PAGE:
Mindfield talks about its upcoming virtual reality sci-fi title.
We’ve seen murder mysteries emerge for VR gaming and extravagant romps through alien planets. Next to these, Mindfield Games’ P.O.L.L.E.N. might seem overly familiar but it’s far from that. The sci-fi title takes inspiration from the worlds of Isaac Asimov and Arthur C. Clarke to craft a compelling setting. The narrative as well will be aided by the integration of VR but for now, Mindfield is trying to let on too much as to what you’ll be doing in P.O.L.L.E.N.
GamingBolt had a chance to speak to Ville Kivistö who is the CEO & co-founder Mindfield Games about the studio’s founding, the basic themes behind P.O.L.L.E.N, how VR affects the gameplay and prompts players to think differently, and thoughts on the future of virtual reality in gaming.
"Virtual reality is very immersive, and in early phase of the development of P.O.L.L.E.N we found out, that people want to pick up items and examine them closer. It feels really natural in VR and adds a lot of credibility to the gameplay when you actually can take photos with the in-game cameras."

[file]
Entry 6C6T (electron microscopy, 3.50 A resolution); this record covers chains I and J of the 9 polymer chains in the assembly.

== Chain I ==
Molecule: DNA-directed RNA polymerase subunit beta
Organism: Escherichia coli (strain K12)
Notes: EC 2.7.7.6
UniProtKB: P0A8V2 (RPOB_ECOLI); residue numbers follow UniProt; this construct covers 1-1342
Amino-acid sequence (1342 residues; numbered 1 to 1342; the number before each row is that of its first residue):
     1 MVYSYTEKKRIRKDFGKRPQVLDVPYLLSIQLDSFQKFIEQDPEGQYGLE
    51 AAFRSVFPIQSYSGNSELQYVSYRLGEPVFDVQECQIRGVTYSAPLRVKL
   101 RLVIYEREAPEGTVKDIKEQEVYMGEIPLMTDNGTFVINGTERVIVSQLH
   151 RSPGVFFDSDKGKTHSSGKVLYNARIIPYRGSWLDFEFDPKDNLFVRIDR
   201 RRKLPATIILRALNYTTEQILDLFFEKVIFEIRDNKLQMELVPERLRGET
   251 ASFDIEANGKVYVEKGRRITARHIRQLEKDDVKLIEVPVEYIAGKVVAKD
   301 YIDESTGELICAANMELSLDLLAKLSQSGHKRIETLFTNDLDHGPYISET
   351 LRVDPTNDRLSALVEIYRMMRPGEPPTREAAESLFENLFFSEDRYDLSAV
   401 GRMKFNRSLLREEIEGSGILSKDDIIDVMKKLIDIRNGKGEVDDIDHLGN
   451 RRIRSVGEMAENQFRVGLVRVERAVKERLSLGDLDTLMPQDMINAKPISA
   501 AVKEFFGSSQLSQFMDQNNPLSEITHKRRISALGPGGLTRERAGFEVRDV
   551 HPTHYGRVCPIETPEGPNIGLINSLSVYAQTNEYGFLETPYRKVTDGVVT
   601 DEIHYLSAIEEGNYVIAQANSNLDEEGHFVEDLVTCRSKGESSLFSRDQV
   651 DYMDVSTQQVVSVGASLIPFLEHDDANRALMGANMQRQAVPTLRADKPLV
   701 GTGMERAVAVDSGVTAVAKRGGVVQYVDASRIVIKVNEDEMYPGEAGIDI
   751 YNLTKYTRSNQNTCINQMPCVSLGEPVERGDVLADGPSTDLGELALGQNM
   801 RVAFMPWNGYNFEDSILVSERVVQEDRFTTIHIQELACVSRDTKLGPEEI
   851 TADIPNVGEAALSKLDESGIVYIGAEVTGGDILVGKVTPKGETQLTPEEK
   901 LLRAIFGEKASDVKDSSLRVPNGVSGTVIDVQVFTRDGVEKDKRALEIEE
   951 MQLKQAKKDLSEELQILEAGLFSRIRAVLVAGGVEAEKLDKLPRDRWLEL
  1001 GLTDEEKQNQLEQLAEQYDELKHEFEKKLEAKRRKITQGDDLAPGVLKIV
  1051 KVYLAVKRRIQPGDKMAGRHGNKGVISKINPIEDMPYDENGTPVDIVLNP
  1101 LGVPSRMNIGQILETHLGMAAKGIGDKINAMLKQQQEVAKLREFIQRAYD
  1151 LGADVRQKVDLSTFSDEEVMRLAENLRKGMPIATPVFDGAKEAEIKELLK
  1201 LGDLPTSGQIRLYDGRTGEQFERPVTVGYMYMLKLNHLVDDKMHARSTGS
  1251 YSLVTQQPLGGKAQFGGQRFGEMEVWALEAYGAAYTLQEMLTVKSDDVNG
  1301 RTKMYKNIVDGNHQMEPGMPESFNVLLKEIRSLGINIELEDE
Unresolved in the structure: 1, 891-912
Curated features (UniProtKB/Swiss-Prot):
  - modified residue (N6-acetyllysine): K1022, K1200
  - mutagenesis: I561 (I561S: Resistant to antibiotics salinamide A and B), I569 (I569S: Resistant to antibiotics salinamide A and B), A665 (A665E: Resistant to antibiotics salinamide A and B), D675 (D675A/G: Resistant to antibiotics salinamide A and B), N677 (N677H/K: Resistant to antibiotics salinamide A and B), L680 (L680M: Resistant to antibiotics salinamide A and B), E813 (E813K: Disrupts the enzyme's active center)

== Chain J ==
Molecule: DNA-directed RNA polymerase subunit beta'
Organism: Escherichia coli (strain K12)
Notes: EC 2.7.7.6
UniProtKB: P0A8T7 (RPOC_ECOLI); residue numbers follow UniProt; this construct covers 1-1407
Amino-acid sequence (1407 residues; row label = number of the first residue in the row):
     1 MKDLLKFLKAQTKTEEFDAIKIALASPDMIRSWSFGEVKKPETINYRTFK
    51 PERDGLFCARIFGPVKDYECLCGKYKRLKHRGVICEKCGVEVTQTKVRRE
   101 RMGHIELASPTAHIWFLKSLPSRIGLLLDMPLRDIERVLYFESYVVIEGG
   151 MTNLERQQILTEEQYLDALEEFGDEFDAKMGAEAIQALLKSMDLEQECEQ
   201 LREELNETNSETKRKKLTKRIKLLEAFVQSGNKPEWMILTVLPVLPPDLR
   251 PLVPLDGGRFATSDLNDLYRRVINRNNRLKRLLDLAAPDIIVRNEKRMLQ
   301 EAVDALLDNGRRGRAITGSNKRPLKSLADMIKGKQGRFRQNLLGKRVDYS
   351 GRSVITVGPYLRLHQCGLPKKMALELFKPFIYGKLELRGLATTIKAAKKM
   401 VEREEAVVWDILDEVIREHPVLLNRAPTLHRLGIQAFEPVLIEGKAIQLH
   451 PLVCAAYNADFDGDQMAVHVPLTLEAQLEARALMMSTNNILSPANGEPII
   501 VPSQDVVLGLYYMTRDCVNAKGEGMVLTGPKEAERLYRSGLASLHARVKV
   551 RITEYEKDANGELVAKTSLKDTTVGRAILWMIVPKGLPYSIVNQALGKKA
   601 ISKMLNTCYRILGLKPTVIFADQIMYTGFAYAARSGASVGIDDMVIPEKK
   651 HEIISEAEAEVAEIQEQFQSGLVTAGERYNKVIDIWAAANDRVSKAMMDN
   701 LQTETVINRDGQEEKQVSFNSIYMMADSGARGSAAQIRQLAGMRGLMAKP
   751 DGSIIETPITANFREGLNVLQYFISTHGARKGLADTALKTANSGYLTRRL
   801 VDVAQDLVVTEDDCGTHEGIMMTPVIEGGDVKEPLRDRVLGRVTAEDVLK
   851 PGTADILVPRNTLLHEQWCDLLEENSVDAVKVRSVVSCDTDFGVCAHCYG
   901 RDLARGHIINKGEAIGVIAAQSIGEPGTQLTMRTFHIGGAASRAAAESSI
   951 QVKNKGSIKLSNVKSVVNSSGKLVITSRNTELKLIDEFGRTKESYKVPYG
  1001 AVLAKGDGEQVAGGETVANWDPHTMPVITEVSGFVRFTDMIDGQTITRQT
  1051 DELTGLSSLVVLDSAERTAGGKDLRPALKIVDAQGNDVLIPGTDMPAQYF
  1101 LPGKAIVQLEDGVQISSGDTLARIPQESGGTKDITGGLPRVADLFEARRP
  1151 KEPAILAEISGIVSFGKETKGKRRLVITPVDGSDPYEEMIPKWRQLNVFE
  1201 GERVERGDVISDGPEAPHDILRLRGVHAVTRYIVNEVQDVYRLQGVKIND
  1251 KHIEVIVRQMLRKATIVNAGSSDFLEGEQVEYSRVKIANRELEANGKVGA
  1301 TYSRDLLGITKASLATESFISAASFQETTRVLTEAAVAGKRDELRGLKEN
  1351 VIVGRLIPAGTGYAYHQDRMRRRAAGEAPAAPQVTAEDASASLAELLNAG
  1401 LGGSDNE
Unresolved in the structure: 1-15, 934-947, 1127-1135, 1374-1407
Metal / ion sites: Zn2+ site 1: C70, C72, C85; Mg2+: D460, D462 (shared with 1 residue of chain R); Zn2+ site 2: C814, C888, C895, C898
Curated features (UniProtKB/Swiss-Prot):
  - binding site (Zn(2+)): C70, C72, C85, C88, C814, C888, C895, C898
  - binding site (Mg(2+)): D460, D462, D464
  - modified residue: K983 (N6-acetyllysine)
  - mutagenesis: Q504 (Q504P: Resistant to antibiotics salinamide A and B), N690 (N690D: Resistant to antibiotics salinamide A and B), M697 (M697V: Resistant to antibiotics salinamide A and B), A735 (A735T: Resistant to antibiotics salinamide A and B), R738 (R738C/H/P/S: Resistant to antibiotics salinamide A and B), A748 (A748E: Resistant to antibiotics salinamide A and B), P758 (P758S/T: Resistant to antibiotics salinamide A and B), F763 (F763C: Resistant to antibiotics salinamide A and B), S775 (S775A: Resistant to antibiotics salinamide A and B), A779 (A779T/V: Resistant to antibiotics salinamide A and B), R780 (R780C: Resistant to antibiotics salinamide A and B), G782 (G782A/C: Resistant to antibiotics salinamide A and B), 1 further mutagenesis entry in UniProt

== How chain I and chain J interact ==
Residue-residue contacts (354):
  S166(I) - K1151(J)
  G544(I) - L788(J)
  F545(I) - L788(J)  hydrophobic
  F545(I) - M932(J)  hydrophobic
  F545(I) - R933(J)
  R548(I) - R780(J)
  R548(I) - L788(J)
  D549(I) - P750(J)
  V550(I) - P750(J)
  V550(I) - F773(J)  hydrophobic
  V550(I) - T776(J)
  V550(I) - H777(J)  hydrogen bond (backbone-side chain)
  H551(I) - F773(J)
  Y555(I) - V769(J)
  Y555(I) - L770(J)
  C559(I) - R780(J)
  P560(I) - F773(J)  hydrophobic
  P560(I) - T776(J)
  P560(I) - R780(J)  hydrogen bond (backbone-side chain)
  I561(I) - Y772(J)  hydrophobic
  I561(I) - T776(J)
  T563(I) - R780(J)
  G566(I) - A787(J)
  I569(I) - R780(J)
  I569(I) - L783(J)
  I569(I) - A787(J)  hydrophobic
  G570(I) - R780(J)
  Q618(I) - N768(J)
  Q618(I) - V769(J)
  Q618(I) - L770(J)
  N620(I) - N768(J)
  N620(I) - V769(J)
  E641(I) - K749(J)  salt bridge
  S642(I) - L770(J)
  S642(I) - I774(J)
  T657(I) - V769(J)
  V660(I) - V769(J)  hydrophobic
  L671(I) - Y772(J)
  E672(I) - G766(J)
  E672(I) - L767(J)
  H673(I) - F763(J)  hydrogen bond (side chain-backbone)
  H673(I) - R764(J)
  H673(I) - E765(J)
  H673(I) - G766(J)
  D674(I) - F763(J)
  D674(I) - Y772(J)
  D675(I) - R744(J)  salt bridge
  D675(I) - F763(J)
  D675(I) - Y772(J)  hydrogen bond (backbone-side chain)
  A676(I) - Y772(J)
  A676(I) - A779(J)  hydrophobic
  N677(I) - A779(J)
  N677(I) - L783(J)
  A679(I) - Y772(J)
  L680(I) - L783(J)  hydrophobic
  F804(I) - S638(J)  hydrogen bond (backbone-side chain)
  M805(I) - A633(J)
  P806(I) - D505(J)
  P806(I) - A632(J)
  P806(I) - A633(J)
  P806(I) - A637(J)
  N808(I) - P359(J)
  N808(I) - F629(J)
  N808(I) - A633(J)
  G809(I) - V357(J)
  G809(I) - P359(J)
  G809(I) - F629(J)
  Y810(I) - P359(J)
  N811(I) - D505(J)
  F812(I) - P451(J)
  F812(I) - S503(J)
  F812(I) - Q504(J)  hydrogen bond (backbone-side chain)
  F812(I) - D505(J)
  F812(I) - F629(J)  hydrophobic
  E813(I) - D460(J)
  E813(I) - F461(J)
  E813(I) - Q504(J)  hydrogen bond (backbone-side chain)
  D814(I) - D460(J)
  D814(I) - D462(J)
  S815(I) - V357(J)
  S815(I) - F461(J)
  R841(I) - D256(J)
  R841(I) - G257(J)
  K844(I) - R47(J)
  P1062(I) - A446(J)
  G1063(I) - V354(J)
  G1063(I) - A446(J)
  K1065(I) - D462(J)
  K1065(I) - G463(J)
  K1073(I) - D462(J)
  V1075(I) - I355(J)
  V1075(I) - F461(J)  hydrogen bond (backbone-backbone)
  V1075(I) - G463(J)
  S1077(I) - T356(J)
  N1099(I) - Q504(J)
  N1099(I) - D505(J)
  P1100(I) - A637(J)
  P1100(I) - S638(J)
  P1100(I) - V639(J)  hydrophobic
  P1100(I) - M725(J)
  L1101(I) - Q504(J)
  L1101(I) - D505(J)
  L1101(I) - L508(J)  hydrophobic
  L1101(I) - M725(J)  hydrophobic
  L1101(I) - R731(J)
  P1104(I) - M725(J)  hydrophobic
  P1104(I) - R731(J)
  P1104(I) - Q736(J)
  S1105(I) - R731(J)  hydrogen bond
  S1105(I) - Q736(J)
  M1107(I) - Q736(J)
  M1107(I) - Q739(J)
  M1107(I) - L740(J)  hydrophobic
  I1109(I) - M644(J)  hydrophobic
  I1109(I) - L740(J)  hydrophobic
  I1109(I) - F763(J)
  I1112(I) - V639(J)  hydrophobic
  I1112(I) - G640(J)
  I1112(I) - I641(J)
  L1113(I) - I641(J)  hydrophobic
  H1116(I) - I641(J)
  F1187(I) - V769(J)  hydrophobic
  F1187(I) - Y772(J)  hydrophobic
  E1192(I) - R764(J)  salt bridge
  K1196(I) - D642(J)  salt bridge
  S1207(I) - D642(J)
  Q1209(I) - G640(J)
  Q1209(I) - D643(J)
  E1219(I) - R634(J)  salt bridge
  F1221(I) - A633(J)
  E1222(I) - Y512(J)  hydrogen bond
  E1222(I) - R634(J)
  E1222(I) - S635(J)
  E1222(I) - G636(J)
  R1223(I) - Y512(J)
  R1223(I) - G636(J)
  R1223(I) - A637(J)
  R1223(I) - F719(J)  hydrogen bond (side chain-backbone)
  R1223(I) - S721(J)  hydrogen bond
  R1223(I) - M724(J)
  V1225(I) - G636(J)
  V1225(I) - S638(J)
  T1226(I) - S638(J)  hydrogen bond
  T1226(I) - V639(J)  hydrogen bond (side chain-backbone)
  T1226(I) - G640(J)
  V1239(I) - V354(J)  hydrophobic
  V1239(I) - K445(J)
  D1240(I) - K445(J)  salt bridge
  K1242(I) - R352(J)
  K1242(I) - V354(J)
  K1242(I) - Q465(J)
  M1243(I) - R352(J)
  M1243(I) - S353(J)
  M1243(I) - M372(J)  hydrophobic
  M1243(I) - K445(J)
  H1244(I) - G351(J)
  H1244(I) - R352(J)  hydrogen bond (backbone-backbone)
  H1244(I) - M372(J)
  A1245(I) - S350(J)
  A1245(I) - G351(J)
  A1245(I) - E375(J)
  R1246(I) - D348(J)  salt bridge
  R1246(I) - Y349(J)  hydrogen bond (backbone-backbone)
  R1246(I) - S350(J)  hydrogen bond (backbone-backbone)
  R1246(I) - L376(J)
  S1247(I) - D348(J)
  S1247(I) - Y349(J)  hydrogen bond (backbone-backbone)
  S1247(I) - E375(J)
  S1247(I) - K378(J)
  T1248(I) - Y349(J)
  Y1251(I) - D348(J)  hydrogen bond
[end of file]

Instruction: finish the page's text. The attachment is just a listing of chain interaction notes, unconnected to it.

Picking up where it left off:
Tell us about Mindfield and how you got started, from the studio’s founding in 2013 to its current state. How long has P.O.L.L.E.N. been in development?
Mindfield Games got started as me and Antti Laitinen (our gameplay programmer guru) experienced the challenges of mobile games industry and found ourselves in a situation that we had to figure out our next steps. We had had lunch discussions for over a year about a game which was pretty much P.O.L.L.E.N’s predecessor and it was obvious for us that we wanted to make that game.
This was late 2013 and we had just had a chance to try DK1. Even though it was just a proof of concept, it was easy to see how it would transform the games once the technology is a bit more mature. So we really wanted to make P.O.L.L.E.N to work well in virtual reality, and we were lucky enough to find people who shared our view of the future of gaming and wanted to join us in creating Mindfield Games.
P.O.L.L.E.N has now been in development for over two years and it will be ready early next year.